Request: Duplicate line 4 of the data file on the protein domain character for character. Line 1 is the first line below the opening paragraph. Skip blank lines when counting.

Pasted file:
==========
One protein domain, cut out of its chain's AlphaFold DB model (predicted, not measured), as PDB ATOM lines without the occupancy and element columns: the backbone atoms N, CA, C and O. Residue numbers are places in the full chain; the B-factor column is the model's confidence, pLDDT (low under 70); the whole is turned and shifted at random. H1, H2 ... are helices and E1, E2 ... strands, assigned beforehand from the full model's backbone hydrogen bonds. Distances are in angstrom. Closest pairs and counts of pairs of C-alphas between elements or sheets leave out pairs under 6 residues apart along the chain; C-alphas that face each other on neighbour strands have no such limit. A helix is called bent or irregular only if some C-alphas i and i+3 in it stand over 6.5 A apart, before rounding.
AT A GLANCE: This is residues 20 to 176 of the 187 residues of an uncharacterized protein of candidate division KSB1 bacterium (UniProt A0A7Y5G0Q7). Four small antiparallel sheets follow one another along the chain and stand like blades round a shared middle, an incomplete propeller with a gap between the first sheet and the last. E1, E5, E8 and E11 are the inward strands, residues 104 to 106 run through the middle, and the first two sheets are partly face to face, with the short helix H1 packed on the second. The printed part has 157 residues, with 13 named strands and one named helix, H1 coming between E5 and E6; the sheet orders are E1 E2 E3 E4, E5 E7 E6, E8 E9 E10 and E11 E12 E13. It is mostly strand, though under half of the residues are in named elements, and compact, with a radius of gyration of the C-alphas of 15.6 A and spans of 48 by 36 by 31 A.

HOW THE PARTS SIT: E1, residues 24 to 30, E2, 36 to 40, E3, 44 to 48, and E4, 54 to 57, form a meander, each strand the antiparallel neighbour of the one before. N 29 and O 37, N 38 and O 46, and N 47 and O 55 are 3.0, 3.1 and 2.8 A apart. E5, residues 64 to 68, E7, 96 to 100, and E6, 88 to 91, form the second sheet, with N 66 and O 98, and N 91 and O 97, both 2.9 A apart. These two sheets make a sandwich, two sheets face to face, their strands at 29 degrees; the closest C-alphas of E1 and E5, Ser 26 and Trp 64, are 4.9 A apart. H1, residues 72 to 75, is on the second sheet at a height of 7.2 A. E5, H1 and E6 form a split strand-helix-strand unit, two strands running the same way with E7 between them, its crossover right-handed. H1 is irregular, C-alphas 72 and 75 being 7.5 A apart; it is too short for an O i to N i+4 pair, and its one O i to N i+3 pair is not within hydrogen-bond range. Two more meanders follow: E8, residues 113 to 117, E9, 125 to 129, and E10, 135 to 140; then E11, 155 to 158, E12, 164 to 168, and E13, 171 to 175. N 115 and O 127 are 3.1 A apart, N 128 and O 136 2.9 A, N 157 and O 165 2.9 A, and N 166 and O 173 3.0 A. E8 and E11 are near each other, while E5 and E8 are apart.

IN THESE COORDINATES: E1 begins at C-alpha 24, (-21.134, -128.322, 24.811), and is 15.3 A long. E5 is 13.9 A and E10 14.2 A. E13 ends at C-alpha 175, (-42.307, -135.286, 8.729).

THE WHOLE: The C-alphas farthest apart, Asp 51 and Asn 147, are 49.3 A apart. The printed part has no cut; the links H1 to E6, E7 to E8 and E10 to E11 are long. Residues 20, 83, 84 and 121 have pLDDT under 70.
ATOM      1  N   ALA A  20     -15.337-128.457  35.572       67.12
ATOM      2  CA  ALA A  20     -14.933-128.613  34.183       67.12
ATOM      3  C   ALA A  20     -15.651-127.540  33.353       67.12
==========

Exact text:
THE WHOLE: The C-alphas farthest apart, Asp 51 and Asn 147, are 49.3 A apart. The printed part has no cut; the links H1 to E6, E7 to E8 and E10 to E11 are long. Residues 20, 83, 84 and 121 have pLDDT under 70.